All medical systems have clumsiness in them. If the technique isn't, the practitioner is. Everyone in every form of medicine is striving to improve. That is why we call it practice.
The Acupuncturist's Problem
I want share with you some observations and insights into what seems to be the most common problem my colleagues in the acupuncture profession struggles with. If you also struggle with this problem, I hope you get a valuable "aha" moment from reading this.
Applauding a Legacy of Leadership
Founding Palmer West President, John Miller, DC, HCD (Hon.), FICA (Hon.), a 1954 graduate of Palmer College of Chiropractic, passed away March 8, 2015 at age 83.
The Tide is Rising in the Acupuncture Profession
Former President Ronald Regan said, "When the tide rises all boats float." The tide is rising for the acupuncture profession. Many forces outside the profession are helping the tides to rise.
Talking to Patients About Medial Branch Neurotomy (Part 2)
Even when lumbar facet denervation (medial branch neurotomy) is successful, relief is rarely complete or permanent. Smuck, et al., reviewed 16 articles and found the average duration of >50 percent pain relief for an initial procedure was nine months.
May, 2006, Vol. 06, Issue 05
Client Sensitivities to Aroma
By Shellie Enteen, RA, BA, LMBT
Following the publication of my article on treating fibromyalgia (FM) with essential oils, several readers contacted me with questions about what to do when clients appear to have difficulty with scents.Of course, this is a topic that has relevance for a broader population than those with FM.
I do not believe that sensitivity to aroma is a result of, or indicator for, FM, and so I would not consider aromatherapy a general contraindication for that diagnosis. In fact, Lynne K. Matallana, president of the National Fibromyalgia Association (NFA), has said the following:
"The National Fibromyalgia Association suggests that individuals who suffer with the symptoms of fibromyalgia implement a self-management program which incorporates both Western and complementary approaches to health care. Some people with FM are very sensitive to medicines and prefer to use more natural health care options. Dealing with the constant pain and fatigue of fibromyalgia can be quite stressful and finding ways to help relieve stress can also help to reduce the overall symptoms of this chronic illness. Since fibromyalgia involves an increase in neurological sensitivity, both physically and emotionally, practices that are calming can bring a sense of relief. To accomplish these goals, we suggest aromatherapy alone or in combination with massage and other relaxation techniques. The use of fragrant herbs or oils can help promote sleep, calm the mind, decrease muscle pain, increase circulation, relieve headaches and promote a general sense of well-being. To find credible information on aromatherapy, you can contact NAHA (National Association for Holistic Aromatherapy), www.naha.org."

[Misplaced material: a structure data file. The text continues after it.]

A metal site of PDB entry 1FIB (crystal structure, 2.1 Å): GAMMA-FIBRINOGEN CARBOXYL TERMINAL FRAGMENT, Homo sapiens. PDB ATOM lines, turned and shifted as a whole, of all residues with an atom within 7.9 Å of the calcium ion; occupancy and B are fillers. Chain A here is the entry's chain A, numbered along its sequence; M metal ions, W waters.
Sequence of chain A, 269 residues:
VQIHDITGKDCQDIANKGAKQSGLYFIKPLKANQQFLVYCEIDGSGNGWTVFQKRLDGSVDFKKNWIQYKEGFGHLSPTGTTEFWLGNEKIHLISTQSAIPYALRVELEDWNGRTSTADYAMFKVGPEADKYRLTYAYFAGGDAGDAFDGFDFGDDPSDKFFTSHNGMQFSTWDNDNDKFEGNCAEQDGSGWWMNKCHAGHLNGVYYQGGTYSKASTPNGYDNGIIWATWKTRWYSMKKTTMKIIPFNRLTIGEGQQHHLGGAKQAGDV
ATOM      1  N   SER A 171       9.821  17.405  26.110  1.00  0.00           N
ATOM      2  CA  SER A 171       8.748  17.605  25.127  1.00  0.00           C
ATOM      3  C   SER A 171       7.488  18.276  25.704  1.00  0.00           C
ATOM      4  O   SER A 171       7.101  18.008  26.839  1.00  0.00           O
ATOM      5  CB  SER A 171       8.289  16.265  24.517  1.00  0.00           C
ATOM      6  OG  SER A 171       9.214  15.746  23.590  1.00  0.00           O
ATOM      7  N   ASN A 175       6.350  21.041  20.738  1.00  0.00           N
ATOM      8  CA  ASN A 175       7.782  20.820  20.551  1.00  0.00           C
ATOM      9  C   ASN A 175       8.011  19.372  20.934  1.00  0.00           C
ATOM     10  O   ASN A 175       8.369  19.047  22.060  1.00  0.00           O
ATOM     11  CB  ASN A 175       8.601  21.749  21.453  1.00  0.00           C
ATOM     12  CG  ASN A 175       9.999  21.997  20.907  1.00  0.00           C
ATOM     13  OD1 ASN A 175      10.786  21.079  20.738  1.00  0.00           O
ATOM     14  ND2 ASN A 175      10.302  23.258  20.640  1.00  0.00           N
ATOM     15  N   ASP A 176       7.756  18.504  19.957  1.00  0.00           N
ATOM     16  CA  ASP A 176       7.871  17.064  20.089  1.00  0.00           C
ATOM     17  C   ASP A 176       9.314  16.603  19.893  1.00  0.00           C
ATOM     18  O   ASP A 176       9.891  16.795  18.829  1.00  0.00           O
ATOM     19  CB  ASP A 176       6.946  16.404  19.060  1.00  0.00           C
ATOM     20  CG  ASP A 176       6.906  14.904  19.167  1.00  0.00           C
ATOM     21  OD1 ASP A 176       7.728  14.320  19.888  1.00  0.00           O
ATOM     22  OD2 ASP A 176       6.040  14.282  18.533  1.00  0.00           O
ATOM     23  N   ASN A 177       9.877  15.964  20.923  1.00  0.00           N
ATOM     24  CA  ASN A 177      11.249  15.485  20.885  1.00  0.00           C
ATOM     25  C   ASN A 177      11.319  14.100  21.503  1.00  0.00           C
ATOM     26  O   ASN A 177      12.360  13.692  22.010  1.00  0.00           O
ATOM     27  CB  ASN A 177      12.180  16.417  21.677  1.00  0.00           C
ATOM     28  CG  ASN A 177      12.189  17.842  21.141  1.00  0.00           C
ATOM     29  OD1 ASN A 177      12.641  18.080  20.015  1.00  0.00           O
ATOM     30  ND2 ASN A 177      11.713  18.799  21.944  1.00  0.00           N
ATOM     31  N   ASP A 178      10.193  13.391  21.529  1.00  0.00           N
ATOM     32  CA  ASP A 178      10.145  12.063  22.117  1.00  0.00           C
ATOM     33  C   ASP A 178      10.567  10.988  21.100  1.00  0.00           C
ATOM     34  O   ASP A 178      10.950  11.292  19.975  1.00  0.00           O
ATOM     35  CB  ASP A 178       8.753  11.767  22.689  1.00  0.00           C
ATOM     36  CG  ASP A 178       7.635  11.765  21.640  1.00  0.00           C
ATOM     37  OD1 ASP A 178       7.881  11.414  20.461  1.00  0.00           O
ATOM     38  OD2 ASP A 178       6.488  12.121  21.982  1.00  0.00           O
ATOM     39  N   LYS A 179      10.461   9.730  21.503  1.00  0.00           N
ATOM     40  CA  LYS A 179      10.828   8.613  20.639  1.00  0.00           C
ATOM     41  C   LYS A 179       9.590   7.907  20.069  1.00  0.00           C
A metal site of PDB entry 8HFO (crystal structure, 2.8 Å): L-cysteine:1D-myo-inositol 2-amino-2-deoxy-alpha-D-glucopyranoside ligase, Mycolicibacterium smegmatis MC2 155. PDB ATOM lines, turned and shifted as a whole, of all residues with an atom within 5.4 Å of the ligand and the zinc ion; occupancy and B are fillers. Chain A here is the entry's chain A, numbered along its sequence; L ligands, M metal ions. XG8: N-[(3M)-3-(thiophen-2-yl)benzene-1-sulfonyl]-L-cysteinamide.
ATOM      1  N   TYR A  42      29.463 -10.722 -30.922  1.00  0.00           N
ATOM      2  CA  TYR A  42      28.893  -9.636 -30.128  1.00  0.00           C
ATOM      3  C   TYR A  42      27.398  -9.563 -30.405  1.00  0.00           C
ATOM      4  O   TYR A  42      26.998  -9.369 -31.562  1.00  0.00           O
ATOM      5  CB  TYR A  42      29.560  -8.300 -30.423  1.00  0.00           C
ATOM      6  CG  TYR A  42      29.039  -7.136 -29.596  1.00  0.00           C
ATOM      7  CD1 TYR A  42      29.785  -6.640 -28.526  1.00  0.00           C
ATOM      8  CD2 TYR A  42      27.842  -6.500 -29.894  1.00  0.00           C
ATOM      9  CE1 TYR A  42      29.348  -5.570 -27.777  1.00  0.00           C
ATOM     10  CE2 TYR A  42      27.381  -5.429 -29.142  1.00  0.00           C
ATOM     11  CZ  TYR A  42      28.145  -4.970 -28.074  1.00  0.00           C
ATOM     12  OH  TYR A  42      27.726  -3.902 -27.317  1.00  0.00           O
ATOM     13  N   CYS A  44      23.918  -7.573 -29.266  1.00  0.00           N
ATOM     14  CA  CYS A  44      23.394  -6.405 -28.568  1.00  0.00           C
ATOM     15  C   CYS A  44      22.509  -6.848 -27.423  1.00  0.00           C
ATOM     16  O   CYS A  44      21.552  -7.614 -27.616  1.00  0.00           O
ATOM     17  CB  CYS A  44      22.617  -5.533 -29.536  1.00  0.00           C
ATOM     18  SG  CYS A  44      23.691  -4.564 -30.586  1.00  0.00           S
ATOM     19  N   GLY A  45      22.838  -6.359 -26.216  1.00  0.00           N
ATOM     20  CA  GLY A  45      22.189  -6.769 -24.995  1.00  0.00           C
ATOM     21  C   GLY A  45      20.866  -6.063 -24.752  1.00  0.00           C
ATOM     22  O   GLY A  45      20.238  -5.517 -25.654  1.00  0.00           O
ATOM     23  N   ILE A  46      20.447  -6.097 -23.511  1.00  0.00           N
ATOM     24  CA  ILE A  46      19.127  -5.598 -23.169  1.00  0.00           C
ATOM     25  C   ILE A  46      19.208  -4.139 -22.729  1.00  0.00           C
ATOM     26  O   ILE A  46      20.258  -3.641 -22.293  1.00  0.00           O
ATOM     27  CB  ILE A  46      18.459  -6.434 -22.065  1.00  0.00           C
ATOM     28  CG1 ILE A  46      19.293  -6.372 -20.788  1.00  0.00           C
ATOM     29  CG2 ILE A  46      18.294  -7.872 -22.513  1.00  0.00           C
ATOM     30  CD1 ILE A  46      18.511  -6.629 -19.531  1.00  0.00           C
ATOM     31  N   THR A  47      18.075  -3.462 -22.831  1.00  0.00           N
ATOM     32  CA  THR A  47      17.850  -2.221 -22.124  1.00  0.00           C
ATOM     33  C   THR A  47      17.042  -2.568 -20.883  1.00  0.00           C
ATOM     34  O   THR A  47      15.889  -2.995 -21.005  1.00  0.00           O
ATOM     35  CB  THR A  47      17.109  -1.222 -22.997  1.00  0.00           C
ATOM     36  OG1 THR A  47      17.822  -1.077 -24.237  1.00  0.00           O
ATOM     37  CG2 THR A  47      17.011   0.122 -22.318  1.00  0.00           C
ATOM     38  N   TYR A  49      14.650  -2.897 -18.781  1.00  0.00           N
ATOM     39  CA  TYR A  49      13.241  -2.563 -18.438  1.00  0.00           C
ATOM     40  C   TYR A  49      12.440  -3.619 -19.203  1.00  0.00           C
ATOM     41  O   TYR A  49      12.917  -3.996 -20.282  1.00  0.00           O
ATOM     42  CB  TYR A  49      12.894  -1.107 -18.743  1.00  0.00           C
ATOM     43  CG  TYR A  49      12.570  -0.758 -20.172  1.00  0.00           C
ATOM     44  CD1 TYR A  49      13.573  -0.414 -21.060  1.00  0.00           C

It's important to know there are misconceptions about aromatherapy that have been communicated by people who have an agenda or have had insufficient education, or both. An agenda could involve the sale of essential oils, or it might arise from a competitive point of view from a practitioner of another modality. I can assure you there are wonderful scientists in the field of aromatherapy who are very up-to-date on contraindications, toxicity and safety issues, and the latest information from research being conducted throughout the world. The NAHA Web site has sections devoted to "frequently asked questions," safety and research. You can rest assured that the information you find there is credible.